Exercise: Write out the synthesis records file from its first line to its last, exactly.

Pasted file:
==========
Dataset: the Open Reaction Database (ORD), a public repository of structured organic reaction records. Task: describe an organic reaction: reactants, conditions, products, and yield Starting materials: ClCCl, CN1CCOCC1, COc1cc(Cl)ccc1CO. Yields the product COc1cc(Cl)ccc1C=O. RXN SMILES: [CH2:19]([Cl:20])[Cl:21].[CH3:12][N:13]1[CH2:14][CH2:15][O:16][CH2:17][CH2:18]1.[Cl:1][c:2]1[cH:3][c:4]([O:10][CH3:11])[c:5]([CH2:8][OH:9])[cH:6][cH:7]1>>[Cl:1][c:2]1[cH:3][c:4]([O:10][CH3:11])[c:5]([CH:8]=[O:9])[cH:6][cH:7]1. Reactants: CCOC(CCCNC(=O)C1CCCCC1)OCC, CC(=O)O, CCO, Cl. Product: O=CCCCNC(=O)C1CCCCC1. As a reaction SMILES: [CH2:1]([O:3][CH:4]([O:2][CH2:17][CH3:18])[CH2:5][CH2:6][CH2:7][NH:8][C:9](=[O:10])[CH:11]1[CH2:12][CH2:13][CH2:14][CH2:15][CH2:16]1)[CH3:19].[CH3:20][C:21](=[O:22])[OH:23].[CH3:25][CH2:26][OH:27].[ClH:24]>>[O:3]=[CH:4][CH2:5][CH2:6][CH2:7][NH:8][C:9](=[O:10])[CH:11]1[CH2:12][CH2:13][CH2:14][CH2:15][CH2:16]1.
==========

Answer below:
Dataset: the Open Reaction Database (ORD), a public repository of structured organic reaction records. Task: describe an organic reaction: reactants, conditions, products, and yield Starting materials: ClCCl, CN1CCOCC1, COc1cc(Cl)ccc1CO. Yields the product COc1cc(Cl)ccc1C=O. RXN SMILES: [CH2:19]([Cl:20])[Cl:21].[CH3:12][N:13]1[CH2:14][CH2:15][O:16][CH2:17][CH2:18]1.[Cl:1][c:2]1[cH:3][c:4]([O:10][CH3:11])[c:5]([CH2:8][OH:9])[cH:6][cH:7]1>>[Cl:1][c:2]1[cH:3][c:4]([O:10][CH3:11])[c:5]([CH:8]=[O:9])[cH:6][cH:7]1. Reactants: CCOC(CCCNC(=O)C1CCCCC1)OCC, CC(=O)O, CCO, Cl. Product: O=CCCCNC(=O)C1CCCCC1. As a reaction SMILES: [CH2:1]([O:3][CH:4]([O:2][CH2:17][CH3:18])[CH2:5][CH2:6][CH2:7][NH:8][C:9](=[O:10])[CH:11]1[CH2:12][CH2:13][CH2:14][CH2:15][CH2:16]1)[CH3:19].[CH3:20][C:21](=[O:22])[OH:23].[CH3:25][CH2:26][OH:27].[ClH:24]>>[O:3]=[CH:4][CH2:5][CH2:6][CH2:7][NH:8][C:9](=[O:10])[CH:11]1[CH2:12][CH2:13][CH2:14][CH2:15][CH2:16]1.